Georges Franju’s Eyes Without a Face (1960) is one of those films that seems to have cultural impact and name recognition that outweighs how many people have actually seen it. Selected imagery from the film has found fame outside the classic film bubble, but reducing the film to that overlooks its worth as a fantastic, stylish genre mashup.
Generally speaking, it takes time for a movie to fully captivate. The web needs to be weaved so to speak. But somehow Eyes Without a Face pulls you right into the mystery from the first few minutes. That’s a difficult thing to achieve. But through shot composition and overall mood driven by the scattered score, a car trip that just feels a little off lures us in. From there the film builds into a crime-horror hybrid that recognises that both mystery and shocks are important to overall success. Doctor Génessier has a real Doctor Frankenstein vibe about him as he yearns for the ‘mad-scientist’ solution to his daughter’s mutilation in a car accident. That probably makes the film and the character of the doctor a touch more whimsical than it is. The film examines how actions that can be grounded in supposed love, can be violent, misogynist and inexcusable. Indeed protestations of love can be used to excuse heinous thoughts, words and deeds. There is great mystery in the way the face of Christiane (the doctor’s daughter) is kept from the camera. This culminates in a literal unmasking that perhaps does not have the Phantom of the Opera (1925) level impact it was aiming for. As for the horror side of things, well for starters the film features one of the greatest masks in film history. Talking Jason or Michael Myers level of simple, terrifying iconography, though perhaps with more thematic weight to it, when considered in light of the focus on patriarchal possession of the female body. The doctor is imposing blankness and uniformity onto his daughter’s body against her will. A body he also touches and manipulates throughout the film without seeking her consent.
Also on the horror front, the film features a sequence of grossness that I didn’t believe existed in film until at the least the 80s. A slow, considered scene of a face being surgically peeled off. This main surgery sequence is methodical, almost silent to emphasise the gravity of what they are doing as a scalpel deliberately runs underneath face skin. These people are literally peeling a face off! And here, unlike in a lot of films, the audience really feels the impact of that and is forced to consider it. A lot of the great style of the film goes to the horror. In another sequence, documentary style still ‘mug-shots’ are used to show the rejection and failing of Christiane’s face transplant. Again this melding of documentary into the horror film for added impact and authenticity feels way ahead of its time. It is also measured and services the themes of the film, rather than just using gross photos to shock the audience, as it is sometimes used for such as in Adam Green’s otherwise pretty excellent Digging up the Marrow (2014). The final shot of peace after the chaos is a horror staple and Eyes Without a Face closes with one that is meaningful and almost physical in the way it soothes jangled emotions wrought by the 90 minutes that precede it.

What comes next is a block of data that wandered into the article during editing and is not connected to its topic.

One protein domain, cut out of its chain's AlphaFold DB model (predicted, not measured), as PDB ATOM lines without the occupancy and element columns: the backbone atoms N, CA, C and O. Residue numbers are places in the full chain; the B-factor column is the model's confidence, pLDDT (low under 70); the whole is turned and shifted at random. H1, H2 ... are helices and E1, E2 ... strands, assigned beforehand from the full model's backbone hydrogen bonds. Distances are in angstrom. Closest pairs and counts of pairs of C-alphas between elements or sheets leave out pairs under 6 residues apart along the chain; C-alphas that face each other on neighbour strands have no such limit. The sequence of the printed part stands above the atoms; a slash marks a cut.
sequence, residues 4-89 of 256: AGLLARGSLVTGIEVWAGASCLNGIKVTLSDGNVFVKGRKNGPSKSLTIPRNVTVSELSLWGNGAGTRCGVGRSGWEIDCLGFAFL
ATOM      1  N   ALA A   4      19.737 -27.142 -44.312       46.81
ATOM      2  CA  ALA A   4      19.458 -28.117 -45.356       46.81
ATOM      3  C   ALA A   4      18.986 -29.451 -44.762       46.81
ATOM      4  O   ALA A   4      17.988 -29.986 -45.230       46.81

It is quite amazing the grossness Eyes Without a Face creates quite simply through the well-executed practical effects. A thin mask, good acting, camera placement, shot length and positioning of the characters, all combine to make the scene difficult to watch because of its penetrative ickiness. Part of what makes this scene work so harshly watching it in 2017 is that we as an audience are so used to CGI for something like this. So when practical effects are used so well, it feels almost extra real. There are also a lot more subtle ways that the film injects unease into the audience than face peeling. The shot composition throughout is creepy, even when showing something mundane. It’s often symmetrical, an over-curated vibe playing into the surgical overtones of the film. This also speaks to the control of the doctor over all the characters, as though the films aesthetic is similarly restrained by him. The score is a wonderful mixed bag. A lot of it recalls Bernard Herrmann’s work for Hitchcock – scattered, jarring and disconcerts the viewer into a state of trepidation. But there is also a distinct sense of Wizard of Oz (1939) at various moments, potentially using some of the same music.
Verdict: The way that this film combines the mystery and horror genres makes it a must see. There’s a complexity to the themes and technical brilliance here which is filtered through simple, yet totally effective, style and stark early cinema grossness. Pint of Kilkenny
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